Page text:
By Chris Phillips
Manufacturers and dealers spend millions on marketing campaigns to sell new and used cars, but how effective are they in converting customer enquiries into sales?
CRM agency Marketing Delivery examined a sample of 63,000 enquiries and found that, on average, 64% are identified as ‘lost’ – typically because it has not been possible for the salesperson to make contact or because a vehicle is not immediately available in stock.
Categorising the lead as ‘lost’ normally means the dealership’s contact with the potential customer is terminated.
However, when the agency contacted those prospects by email, an average of 40% said they were still ready and able to buy a car from the same dealership.
“It’s clear that dealerships are losing significant volumes of business as a result of deficiencies in the performance of sales staff or shortfalls in sales processes, or both,” said managing director Jeremy Evans.
Nick Reisinger, managing director of Call It Automotive, shares that view. “Our focus is always on supporting dealers, because that is where the problem lies,” he said. Manufacturers have resources, funding, the time to do things well, but dealer resources can be stretched to the point where the customer experience might suffer.”
From experience, Reisinger said, web visitors still seek reassurance about whether a car is still available, its key features, and what finance they could get. A challenge for dealers trying to do everything themselves is that their showroom staff may be otherwise occupied, whereas dedicated outsourced staff will respond quickly.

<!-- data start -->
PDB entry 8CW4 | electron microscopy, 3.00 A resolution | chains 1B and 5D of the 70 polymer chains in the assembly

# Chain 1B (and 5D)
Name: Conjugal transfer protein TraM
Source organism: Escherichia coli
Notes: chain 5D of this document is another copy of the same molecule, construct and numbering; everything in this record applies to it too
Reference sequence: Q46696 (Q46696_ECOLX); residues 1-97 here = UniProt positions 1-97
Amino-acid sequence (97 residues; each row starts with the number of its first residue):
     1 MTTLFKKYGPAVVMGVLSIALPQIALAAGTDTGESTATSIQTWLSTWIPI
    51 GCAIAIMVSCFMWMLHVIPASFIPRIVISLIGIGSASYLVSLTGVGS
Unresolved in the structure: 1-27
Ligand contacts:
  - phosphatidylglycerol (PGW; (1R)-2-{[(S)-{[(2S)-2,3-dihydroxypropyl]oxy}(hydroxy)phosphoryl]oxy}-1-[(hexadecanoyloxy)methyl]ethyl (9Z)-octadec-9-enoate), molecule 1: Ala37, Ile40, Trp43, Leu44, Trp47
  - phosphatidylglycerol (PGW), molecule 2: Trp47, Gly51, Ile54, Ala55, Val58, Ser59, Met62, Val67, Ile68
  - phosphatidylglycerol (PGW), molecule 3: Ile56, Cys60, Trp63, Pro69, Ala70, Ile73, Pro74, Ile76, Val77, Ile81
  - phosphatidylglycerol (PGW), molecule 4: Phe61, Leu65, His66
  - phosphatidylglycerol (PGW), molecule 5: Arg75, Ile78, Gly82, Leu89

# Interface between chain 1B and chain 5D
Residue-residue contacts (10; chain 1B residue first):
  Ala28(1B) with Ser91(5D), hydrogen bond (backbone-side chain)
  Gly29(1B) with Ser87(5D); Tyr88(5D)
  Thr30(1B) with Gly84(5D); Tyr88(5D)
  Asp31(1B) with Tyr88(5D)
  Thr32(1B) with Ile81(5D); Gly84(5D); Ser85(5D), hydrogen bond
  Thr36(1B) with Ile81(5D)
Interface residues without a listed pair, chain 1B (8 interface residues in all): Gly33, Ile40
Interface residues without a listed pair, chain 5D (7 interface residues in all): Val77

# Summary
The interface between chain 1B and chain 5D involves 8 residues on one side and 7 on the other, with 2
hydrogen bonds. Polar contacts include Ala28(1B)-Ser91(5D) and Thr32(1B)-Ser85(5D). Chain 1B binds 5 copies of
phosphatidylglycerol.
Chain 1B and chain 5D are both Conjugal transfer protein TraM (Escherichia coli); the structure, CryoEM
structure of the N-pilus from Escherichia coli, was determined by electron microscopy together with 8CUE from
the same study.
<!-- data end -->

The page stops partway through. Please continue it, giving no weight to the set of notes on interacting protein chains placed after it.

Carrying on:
Training provider Symco believes the typical response from initial enquiry through email is six hours on average, contrasting with the 60 minutes that a prospect is prepared to wait before going to another website.
“It’s not just a case of responding quickly, but also what is said to engage the customer,” said the company’s founder and managing director, Simon Bowkett.
He thinks part of the problem lies with recruitment and its traditional emphasis on face-to-face skills in the days when “showroom walk-ins” were the norm for initial customer contact.
“Now, of course, it’s how you deal with that contact by phone, email, live chat, and a key part of our training programmes is to set targets not just for results, but also activities.”
For this, Symco provides a video featuring the sales “funnel” process, where a nominal price is attached to the components of a deal – e.g. business lead £15, qualifying £30, demo £60.